This article was originally published by Radio Free Europe/Radio Liberty and is reprinted with permission.
Russia says it won’t allow clashes between Turkish and Syrian forces as Turkey pressed its offensive against Kurdish forces in northern Syria.
Such a confrontation would be “simply unacceptable,” the Kremlin’s special envoy for Syria, Aleksandr Lavrentyev said during a visit to the United Arab Emirates on October 15, adding: “We will not let this happen.”
Lavrentyev also said that Turkish and Syrian officials are in contact to avoid any clash.
Meanwhile, Russia’s Defense Ministry said its troops were patrolling along the front line between Syrian and Turkish forces outside the northern town of Manbij, west of the Euphrates River, to keep them separated, Russian state media reported.
Kelly Craft, the U.S. ambassador to the United Nations, said that Washington was “deeply concerned” about these Russian patrols.
Russia, a key military ally of Syrian President Bashar al-Assad, has deployed troops in the country since 2015.
Turkey launched its offensive last week with the aim of pushing the Kurdish-led Syrian Democratic Forces (SDF) from the border region. Turkey regards the largest militia in the SDF a terrorist organization.
Ankara says it wants to establish a “safe zone” in the area to resettle up to 2 million Syrian refugees currently on Turkish territory.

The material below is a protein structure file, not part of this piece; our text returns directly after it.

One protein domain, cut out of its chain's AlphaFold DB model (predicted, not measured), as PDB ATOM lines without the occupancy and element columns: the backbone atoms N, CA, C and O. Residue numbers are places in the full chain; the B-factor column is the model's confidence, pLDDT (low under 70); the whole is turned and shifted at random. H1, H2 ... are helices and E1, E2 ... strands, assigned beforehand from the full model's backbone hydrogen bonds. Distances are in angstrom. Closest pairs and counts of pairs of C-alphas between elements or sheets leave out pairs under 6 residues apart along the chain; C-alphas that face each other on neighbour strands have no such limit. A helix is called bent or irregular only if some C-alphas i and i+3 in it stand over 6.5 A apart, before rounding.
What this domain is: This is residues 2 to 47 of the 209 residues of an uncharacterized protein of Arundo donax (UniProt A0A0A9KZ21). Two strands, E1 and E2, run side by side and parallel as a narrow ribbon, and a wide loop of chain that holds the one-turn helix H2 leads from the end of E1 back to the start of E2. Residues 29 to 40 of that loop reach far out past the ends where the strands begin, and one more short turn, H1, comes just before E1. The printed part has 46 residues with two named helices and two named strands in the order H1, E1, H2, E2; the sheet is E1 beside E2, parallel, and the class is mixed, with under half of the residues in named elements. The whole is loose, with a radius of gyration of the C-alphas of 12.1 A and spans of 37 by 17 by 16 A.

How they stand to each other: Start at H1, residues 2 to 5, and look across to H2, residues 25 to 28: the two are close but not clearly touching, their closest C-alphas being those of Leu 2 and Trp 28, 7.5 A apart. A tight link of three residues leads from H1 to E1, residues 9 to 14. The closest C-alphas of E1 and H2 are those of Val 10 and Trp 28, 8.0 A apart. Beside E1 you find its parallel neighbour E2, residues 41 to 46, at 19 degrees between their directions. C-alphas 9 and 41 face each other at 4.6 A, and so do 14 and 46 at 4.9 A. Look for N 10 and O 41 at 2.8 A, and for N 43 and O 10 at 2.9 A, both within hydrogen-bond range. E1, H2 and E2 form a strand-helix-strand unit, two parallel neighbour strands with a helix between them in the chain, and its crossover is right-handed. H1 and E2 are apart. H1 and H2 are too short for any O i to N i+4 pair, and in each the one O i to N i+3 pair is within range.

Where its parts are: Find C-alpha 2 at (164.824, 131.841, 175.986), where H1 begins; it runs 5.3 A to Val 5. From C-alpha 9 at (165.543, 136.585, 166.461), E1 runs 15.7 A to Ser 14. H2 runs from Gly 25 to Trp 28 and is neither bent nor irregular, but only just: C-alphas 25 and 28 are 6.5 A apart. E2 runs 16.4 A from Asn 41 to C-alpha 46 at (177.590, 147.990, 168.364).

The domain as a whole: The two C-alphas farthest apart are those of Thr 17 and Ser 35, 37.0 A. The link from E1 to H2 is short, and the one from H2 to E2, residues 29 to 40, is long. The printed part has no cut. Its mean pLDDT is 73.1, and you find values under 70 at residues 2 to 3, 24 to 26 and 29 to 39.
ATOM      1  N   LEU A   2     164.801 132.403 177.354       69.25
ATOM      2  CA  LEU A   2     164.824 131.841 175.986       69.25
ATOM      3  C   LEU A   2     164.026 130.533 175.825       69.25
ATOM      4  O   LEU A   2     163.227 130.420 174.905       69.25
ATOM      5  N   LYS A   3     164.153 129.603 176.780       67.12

Kurdish-led forces have announced a deal with the Syrian government for military support to help repel the Turkish assault.
Syrian forces have since taken control of an area of more than 1,000 square kilometers around Manbij, the Russian Defense Ministry was quoted as saying.
The ministry said that the Syrian Army had taken control of the Tabqa military airfield, two hydroelectric power plants, and several bridges across the Euphrates River.
Earlier, the United States imposed sanctions on Turkish ministries and senior government officials in response to the country’s offensive, which came after U.S. President Donald Trump decided to withdraw forces from the area.
The SDF has been a key ally of the United States in the fight against the Islamic State (IS) extremist group in Syria.
U.S. Vice President Mike Pence is set to meet with Turkish President Tayyip Erdogan on October 17 in Ankara, where he will urge Turkey to reach an immediate cease-fire in Syria, the White House said.
Pence “will reiterate President Trump’s commitment to maintain punishing economic sanctions on Turkey until a resolution is reached,” a statement said.
In the first week of the Turkish offensive, more than 150 SDF fighters have been killed, along with nearly 130 fighters from Turkish-backed Syrian factions, according to the Syrian Observatory for Human Rights. The British-based group said at least 69 civilians were also killed in Syria.
Turkish officials say six of its soldiers have died, as well as at least 20 Turkish civilians killed by Kurdish mortar fire across the Syrian border.
At least 190,000 people have fled their homes in northern Syria, according to the International Organization for Migration (IOM).